We conducted a prospective, randomized study comparing the efficacy and safety of subcutaneous tunneling of the epidural catheter (STEC) and Lockit epidural catheter clamp (LECC) for securing lumbar epidural catheter in orthopedic surgical patients.
| Material and Methods|| |
The study protocol was approved by Institutional Ethics Committee. Patients posted for lower limb orthopedic surgeries, with no contraindication to receive a neuraxial block were included in the study after obtaining written consent during September 2013 to August 2014. Patients who had preexisting neurological disabilities, significant spinal deformities and who were unable to understand, express and communicate visual analog scores were excluded. Two hundred patients of either gender between 20 and 65 years of age were randomized by sealed envelope method. Cards with group I or II written were kept in the sealed envelope and randomly one card was chosen for each patient. All patients received combined spinal-epidural anesthesia in the lumbar region (L3-L4, L4-L5) using midline approach. Local anesthetic infiltration was done at the skin puncture site to ensure patient's comfort during institution of the block. Loss of resistance to air was used to identify the epidural space. A volume of 3 ml of 0.5% hyperbaric bupivacaine was deposited in subarachnoid space. A 4 cm length of the epidural catheter was placed in the epidural space and fixed by either of the undermentioned techniques. All catheters were flushed with 3 ml of saline to rule out catheter kink postfixation.
Group I or STEC (n=100) had the epidural catheter subcutaneously tunneled vertically using a Tuohy 18 G epidural needle 1.5 cm lateral to the midline. The epidural needle was used to create the tunnel 3-4 cm long in subcutaneous plane, moving from above downward after local infiltration, with its lower end at the same horizontal level as the epidural puncture site. A small loop of catheter was left between the epidural puncture site and the tunnel entry. A piece of sterile gauze was placed under this loop. The catheter was gently pulled up to the right shoulder, and the entire length was covered by Tegaderm.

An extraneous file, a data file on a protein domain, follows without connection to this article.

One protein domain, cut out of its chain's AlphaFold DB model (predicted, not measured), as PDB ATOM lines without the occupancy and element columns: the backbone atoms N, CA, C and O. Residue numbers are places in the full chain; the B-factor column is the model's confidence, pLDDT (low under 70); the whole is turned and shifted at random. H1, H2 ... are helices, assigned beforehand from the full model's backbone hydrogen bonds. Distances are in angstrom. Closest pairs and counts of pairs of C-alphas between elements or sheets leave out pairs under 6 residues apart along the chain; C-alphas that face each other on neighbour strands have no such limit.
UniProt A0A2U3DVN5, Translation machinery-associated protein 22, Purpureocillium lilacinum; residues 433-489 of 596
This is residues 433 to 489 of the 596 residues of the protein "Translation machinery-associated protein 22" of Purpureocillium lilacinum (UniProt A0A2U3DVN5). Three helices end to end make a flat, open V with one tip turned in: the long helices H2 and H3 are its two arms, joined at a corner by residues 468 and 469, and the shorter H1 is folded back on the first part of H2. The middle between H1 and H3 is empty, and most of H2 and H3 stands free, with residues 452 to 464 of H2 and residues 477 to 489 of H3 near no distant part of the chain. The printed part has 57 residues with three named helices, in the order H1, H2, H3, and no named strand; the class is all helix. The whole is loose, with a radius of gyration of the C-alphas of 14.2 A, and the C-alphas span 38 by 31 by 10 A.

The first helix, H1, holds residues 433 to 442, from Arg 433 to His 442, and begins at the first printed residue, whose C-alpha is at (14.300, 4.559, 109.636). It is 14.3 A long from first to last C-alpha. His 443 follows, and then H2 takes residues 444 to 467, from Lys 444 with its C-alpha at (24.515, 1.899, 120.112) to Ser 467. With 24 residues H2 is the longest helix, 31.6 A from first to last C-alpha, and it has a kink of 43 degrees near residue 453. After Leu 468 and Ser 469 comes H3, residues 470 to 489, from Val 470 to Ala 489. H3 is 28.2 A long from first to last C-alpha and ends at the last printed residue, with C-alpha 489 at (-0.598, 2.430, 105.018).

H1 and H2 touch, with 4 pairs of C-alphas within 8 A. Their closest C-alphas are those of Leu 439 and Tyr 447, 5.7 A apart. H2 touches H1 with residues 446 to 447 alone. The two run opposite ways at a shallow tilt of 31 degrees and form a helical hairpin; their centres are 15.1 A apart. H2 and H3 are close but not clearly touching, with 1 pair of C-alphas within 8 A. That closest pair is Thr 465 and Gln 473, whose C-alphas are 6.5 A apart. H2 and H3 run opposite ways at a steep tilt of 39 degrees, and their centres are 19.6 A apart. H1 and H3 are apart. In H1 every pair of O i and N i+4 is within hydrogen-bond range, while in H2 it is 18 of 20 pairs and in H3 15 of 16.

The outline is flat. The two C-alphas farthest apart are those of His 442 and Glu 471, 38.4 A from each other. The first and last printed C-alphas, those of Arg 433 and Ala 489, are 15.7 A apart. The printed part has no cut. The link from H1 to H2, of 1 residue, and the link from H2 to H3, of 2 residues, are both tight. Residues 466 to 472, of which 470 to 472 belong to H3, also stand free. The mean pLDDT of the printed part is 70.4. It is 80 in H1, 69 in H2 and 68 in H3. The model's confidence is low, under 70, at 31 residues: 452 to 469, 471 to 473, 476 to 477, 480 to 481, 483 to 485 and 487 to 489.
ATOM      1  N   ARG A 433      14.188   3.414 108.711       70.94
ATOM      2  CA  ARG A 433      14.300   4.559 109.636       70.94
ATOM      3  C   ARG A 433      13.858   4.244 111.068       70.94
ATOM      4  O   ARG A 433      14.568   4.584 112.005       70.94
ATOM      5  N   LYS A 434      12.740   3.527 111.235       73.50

Group II or LECC (n=100) had the epidural catheter threaded through the central eyelet of Lockit fixator device, after its exit from skin. The adhesive on the Lockit device sticks on the skin and the clamp is closed over the catheter.
The epidurals were activated with 3 ml of 1% lignocaine 1 h after the block placement. In case of obstruction to the drug injection, the entire fixation assembly was checked and redone. About 0.5% bupivacaine was given as 6-8 ml bolus through epidural catheter every hour. The parameters recorded were inserted length of the epidural catheter, incidence of needle stick injury, unusual bleeding and catheter snapping during fixation. Patient's comfort during the procedure was evaluated on Likert scale of −2 to +2. These evaluations were performed by an independent observer. The technique of fixation was not revealed to the co-investigator involved in the statistical analysis of the data.
All patients received 0.125% bupivacaine with 1 ug/ml of fentanyl as continuous postoperative epidural infusion with an elastomeric pump (Royal Fornia Medical Equipment Co Ltd). Erythema, induration, inward and outward migration were noted at the time of catheter removal at 72 h after surgery. Migration more than 1 cm was considered significant enough to be reported. During the first 72 h when epidural analgesia was delivered, pain scores were noted every 4 h. A visual analog scale (VAS) of ≥5 was treated with rescue analgesic tramadol 50 mg intravenous.